How does an organization limit fraud? Experts suggest a three-pronged attack. Firstly the organization must stress the need for honesty and ethical behavior in all business activities. Managers must lead by example, new employees must be screened and staff training must support this theme. The second concern is the level of opportunity in the organization to commit fraud. There must be strong internal controls, separation of duties, restricted access to sensitive applications and constant management supervision. Audit trails are used to record the origin of every transaction, and sequential numbering ensures that records cannot be deleted or reports destroyed. Finally, where a case of fraud is discovered, action must be taken against the offender. Many organizations prefer not to prosecute employees suspected of fraudulent behavior because of the negative publicity they will receive in the press. This in itself encourages criminals to repeat the activity in their new working environment knowing the likelihood of punishment is remote.

Unauthorized Data Access

Password protection is the most common method of protecting corporate data. Nevertheless, fraudulent transactions are often carried out by unauthorized users who manage to gain access to the corporate network by using the login details of another user. One way of achieving this is through a terminal spoof – a simple yet effective approach to finding other user’s passwords. A terminal spoof is a program that runs on a machine and looks like the normal login screen. Once a user has given his or her user-id and password, the terminal spoof will record both on the local disk or server, give what looks like an authentic error message (such as invalid password – please re-enter) and then passes control to the real login program. The criminal will pick up the passwords later to gain access to the system masquerading as the unfortunate victim.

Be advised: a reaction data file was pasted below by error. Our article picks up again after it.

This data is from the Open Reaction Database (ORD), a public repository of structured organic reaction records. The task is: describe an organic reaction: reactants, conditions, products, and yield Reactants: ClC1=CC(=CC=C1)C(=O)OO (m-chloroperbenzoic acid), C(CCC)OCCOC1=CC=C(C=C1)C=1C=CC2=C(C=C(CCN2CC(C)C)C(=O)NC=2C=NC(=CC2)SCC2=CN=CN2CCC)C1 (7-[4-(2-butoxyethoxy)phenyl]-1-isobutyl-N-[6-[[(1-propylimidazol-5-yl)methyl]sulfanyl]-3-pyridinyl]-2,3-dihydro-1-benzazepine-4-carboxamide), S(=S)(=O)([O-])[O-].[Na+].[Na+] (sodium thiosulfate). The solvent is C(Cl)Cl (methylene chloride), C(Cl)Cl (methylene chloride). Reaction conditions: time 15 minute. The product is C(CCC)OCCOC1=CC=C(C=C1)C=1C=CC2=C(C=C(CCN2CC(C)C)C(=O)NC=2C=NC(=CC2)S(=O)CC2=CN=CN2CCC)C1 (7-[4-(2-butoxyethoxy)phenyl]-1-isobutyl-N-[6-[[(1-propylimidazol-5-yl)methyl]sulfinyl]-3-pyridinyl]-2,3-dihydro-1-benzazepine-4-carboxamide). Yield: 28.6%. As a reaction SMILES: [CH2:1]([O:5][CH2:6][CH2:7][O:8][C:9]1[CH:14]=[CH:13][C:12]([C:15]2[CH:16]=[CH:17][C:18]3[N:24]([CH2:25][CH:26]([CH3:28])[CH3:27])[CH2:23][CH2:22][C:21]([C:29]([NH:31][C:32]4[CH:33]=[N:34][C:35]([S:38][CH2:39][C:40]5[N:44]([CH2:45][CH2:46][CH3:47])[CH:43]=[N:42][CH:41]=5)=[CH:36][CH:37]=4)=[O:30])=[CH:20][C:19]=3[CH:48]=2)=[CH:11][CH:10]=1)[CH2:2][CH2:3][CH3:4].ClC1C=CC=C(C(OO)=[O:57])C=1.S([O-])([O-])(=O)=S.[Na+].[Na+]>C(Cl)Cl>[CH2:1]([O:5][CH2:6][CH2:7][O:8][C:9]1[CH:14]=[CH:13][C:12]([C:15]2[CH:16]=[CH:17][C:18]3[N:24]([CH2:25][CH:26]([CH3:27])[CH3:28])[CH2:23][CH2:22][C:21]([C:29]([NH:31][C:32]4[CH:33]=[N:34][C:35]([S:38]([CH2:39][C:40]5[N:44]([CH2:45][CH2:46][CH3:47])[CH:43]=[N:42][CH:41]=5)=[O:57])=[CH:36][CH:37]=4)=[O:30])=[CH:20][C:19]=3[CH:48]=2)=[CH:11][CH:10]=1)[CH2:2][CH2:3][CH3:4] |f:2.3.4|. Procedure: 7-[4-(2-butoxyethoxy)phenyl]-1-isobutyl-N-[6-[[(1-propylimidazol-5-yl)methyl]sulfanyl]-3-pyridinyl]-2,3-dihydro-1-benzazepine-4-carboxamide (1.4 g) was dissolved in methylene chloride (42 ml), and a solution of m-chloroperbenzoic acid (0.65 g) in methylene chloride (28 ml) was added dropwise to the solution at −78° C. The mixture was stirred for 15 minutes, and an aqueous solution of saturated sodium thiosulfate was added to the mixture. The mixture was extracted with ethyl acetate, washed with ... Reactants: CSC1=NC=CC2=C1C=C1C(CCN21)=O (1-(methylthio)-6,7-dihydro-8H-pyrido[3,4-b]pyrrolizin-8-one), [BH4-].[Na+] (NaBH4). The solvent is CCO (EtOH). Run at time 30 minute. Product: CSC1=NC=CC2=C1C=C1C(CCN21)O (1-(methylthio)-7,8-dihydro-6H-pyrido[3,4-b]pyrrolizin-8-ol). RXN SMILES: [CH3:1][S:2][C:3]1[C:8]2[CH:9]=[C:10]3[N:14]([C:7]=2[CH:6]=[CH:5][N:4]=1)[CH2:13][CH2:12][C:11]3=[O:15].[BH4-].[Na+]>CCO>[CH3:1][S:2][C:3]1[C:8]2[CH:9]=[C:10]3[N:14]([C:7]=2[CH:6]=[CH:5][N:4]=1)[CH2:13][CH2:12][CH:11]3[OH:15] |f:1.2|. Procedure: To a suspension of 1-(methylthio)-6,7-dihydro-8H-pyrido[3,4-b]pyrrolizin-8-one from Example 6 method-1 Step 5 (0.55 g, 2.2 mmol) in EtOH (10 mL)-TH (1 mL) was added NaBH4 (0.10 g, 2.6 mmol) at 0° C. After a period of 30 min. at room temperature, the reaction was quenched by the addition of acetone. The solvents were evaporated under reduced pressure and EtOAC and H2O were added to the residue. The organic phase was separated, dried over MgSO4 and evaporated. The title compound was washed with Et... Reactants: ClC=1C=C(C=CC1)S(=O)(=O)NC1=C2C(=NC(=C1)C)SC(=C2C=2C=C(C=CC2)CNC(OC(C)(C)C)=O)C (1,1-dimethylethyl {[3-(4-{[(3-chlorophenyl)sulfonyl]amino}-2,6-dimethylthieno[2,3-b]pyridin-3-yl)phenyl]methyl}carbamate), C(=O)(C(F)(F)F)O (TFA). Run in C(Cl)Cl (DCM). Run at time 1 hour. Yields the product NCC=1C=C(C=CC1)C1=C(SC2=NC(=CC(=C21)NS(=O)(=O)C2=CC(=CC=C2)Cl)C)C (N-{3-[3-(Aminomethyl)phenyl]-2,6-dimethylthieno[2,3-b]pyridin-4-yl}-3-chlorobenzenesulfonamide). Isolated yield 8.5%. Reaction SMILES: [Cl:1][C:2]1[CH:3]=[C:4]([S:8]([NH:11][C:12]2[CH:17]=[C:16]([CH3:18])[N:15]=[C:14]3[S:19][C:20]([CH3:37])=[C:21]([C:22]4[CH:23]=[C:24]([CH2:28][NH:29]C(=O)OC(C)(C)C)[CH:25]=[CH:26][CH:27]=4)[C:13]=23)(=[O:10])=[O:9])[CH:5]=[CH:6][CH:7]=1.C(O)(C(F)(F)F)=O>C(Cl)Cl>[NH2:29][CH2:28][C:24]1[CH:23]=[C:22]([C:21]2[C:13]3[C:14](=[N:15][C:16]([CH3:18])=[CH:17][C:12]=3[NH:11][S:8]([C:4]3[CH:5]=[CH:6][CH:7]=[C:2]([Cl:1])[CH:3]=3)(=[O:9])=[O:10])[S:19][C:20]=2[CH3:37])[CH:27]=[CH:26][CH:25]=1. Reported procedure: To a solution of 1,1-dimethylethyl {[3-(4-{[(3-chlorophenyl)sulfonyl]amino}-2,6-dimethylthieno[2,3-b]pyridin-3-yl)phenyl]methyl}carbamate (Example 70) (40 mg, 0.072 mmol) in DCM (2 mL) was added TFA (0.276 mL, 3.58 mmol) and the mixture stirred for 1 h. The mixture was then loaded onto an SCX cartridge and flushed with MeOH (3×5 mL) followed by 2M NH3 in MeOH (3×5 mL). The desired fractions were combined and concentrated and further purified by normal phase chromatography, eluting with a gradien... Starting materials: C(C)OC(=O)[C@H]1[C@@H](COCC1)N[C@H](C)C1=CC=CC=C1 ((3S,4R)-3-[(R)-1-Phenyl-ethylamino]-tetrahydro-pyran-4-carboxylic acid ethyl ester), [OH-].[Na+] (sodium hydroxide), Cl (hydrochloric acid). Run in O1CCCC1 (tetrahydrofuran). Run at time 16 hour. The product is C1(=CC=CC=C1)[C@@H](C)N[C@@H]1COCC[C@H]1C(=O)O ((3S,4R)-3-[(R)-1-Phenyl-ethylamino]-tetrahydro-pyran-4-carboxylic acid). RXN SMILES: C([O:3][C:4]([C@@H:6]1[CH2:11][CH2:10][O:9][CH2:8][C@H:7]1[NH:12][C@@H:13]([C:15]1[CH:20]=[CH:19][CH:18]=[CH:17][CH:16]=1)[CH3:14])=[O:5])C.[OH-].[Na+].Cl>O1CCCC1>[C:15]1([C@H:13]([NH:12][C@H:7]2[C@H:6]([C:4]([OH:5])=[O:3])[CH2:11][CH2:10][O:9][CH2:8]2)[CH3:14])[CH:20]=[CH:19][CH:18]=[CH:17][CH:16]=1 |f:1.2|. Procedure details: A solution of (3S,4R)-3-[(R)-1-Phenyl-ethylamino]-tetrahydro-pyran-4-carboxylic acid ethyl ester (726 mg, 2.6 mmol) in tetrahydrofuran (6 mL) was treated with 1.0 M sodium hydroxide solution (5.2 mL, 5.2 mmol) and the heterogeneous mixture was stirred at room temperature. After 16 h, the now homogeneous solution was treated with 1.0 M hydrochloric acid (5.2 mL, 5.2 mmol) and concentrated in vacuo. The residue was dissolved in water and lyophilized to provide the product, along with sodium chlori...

Other criminals simply make use of an unattended computer that has been left on by a user who has logged in to the network and then left the office. Time-out or screen-saver programs with password protection provide a simple barrier to this approach In addition, locked doors are a traditional means of excluding undesirable visitors.

Other dangers of which managers should be aware include the Trojan horse, in which code is added to a program, which will activate under certain conditions. For example, a computer consultant in Johannesburg had a client in Durban. He placed a Trojan horse in the payroll program so that it would malfunction while processing the June payroll. They would fly him down, all expenses paid, to fix the problem and stay for the Durban July horse race. Once this had happened for the third time, another consultant was used who uncovered the offending code.